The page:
Our planet is beautiful. It’s full of marvelous places and populated by diverse creatures, yet we are killing it. I am not here to point my finger toward all of mankind saying, “Look what you’ve done,” as the stereotypical mother would do with her child. Honestly, I drive a car. I am also a smoker, and I admit that sometimes, I don’t recycle. But sometimes we have to remind ourselves that we need to take care of our planet not only to be good but because it’s our home, and I honestly believe that nobody would like to live in a filthy, polluted and disease-ridden environment.
The problem with our species is that sometimes, we don’t seem able to perceive the problems around us. We tend to make up excuses for everything. For example, the global warming problem won’t cease to exist if I don’t drive on Sundays, and what change will one more plastic bottle make?
Obviously, the problem with humans is that yes, we are able to think and make decisions, but apparently we don’t understand that we are all apt to think in the same way. We need to look at the effects that our behaviors and our actions are causing on the planet. A major case of this is perfectly exemplified by the conditions of the Great Barrier Reef, 93 percent of which is practically dead due to coral bleaching, according to The Washington Post.
Coral bleaching is an alarming phenomenon affecting coral. It manifests when the warmed water temperature causes coral to expel the algae that makes them colorful, hence turning them white. Aside from the loss of coral’s most attractive feature, bleaching also can cause coral death if not “cured,” as in if water temperatures don’t drop.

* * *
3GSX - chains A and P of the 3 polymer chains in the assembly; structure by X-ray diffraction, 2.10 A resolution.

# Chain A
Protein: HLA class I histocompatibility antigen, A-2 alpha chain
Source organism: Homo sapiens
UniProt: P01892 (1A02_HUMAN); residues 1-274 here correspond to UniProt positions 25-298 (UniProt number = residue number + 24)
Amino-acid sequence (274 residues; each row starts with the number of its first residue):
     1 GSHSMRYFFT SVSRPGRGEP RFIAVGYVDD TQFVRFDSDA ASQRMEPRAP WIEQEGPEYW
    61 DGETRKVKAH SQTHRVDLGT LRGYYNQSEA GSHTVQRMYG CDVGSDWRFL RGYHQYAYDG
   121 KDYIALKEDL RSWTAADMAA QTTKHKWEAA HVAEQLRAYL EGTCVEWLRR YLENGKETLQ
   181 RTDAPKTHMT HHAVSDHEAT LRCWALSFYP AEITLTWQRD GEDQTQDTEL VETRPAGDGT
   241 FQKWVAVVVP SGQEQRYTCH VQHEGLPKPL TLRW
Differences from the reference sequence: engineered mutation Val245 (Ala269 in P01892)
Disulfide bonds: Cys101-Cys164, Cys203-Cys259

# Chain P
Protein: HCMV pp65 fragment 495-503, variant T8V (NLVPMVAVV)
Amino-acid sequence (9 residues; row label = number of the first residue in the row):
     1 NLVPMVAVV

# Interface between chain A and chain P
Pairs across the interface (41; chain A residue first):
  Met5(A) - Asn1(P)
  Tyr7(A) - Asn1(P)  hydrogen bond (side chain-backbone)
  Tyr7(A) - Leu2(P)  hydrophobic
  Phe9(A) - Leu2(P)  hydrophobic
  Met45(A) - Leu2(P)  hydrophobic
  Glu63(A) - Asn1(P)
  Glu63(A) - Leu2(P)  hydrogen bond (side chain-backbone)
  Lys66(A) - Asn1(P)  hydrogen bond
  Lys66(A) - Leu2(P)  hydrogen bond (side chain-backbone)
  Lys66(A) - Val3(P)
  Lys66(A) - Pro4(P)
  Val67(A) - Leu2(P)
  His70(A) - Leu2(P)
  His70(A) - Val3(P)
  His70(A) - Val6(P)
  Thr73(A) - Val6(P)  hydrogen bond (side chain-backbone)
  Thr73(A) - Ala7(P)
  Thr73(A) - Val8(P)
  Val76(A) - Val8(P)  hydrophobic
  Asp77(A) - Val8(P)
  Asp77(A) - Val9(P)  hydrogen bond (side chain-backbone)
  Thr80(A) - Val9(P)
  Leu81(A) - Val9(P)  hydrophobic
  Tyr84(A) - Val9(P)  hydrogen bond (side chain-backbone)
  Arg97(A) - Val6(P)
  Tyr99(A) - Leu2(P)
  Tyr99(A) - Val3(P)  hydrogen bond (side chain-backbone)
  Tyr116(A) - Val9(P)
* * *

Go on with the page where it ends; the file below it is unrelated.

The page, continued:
Jennifer Koss, a member of the National Oceanic and Atmospheric Administration’s Coral Reef Conservation Program, told The Huffington Post, “To solve the long-term, global problem, however, we need to better understand how to reduce the unnatural carbon dioxide levels that are the major driver of the warming.”
Even though the first thought that pops up in our mind is the image of large industries and toxic fumes, we need to become aware that even the car we drive to work or to school contributes to polluting the air. Hence, it is one of the causes of global warming. It might seem ridiculous, but whenever we are driving, we are affecting the life of corals and we might be causing their bleaching. Obviously, I am not saying that we should stop driving, but rather that we should develop a better common sense, or at least we should be aware of what effects our behaviors and actions involve.
Moderation is key. “Never” and “always” are strong and precise words, but they cannot play a significant role when it comes down to our planet, for we have to live in harmony with it. We have to create a balanced relationship of giving and taking. We should give our planet attention, and we owe it consideration as it provides us with a home. The least we can do is listen to it, and the Great Barrier Reef is requesting our help.